Pep Guardiola has compared the tension of trying to wrap up the Premier League title to a tennis player serving to win Wimbledon.
Guardiola’s side will be crowned champions for a fifth time in six seasons if second placed Arsenal lose at Nottingham Forest on Saturday.
If the Gunners win, then City can seal the title by beating Chelsea at the Etihad Stadium on Sunday, or by winning either of their final two games at Brighton and Brentford.
Clinching the title this weekend would cap a memorable period in which treble-chasing City also thrashed Real Madrid on Wednesday to book a Champions League final showdown with Inter Milan.
But Guardiola knows the pressure of getting one last win in the title race can weigh heavily on a team, in the same way tennis players are sometimes struck with nerves if a Wimbledon title is within reach.
“Now is coming the most difficult thing. Tennis players say to serve to win Wimbledon is the most difficult one,” Guardiola told reporters on Friday.
“On Sunday, the game is in our hands to win the most important competition. We’re lucky to have the chance to finish at home with our people. We have to take it.
“Of course we are satisfied to be able to play the Champions League final but it’s non-stop.”
Guardiola knows from personal experience how difficult it can be to finish off a title race.
Last season, City risked losing the title to Liverpool on the final day after falling two goals behind against Aston Villa before scoring three times in the final 14 minutes.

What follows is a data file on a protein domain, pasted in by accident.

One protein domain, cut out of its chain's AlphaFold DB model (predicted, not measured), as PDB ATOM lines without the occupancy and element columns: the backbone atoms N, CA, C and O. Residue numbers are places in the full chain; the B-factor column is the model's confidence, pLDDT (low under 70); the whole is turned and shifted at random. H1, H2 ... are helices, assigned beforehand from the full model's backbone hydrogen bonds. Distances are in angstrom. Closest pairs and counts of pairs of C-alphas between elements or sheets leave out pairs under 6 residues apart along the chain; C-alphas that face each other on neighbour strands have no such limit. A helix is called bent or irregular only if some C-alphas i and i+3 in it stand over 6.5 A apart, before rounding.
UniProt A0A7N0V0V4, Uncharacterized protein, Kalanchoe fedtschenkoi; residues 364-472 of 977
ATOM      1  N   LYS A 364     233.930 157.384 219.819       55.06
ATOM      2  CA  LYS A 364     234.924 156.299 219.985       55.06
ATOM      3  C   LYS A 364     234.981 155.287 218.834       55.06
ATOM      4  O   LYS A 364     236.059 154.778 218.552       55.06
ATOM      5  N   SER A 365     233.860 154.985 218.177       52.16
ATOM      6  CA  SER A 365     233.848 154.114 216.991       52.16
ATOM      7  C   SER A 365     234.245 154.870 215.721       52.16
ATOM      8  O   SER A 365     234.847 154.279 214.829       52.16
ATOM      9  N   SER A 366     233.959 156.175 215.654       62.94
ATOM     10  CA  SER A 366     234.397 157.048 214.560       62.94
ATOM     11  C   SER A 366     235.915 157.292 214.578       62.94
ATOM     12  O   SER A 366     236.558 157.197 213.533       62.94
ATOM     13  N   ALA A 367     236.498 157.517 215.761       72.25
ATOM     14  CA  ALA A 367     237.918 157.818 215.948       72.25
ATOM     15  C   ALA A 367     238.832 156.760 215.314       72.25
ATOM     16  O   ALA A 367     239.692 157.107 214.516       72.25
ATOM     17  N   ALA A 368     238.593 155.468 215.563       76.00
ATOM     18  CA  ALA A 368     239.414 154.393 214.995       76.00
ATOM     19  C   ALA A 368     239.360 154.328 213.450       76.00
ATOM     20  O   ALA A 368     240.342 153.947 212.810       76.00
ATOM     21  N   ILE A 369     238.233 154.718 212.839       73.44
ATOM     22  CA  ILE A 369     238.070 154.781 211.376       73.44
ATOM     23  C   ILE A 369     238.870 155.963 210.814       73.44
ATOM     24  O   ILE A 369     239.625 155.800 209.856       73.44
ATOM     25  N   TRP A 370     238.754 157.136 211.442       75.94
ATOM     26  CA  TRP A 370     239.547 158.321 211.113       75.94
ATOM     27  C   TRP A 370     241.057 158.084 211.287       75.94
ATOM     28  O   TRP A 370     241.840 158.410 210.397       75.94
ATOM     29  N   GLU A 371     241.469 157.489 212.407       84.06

‘The last one the most difficult’
“I have a good memory. Against Aston Villa we were 20 minutes away from losing the Premier League at home,” Guardiola said.
“So the last one is the most difficult one because there are a lot of emotions and many things.
“You have to control it and be focused. We cannot be distracted right now. We will not forgive ourselves if we are distracted in something.”
City trailed Arsenal by eight points last month, but a blistering run of 11 successive wins has carried them to the brink of a third consecutive title.
“In my mind, I’d like to feel we have to win to be champions. This is what we have to think,” Guardiola said.
“We cannot control Nottingham and it doesn’t matter what happens in Nottingham. We have to do our job and win our game.
“If we can win we can celebrate in the stadium with our people and that would be the best.”
City’s will to win was laid bare when Guardiola and star midfielder Kevin De Bruyne shouted at each other during the victory over Real Madrid.
Guardiola insisted there was no problem between the pair after that show of emotion.
“The action with Kevin, I love it. We shout at each other. I like it. I like this step from Kevin,” he said.
“Sometimes, in some games, it’s a little bit flat and I like this energy. This is what we need from him. After that he becomes the best.
“It is not absolutely personal. These things must happen to be competitive and be a good team.”
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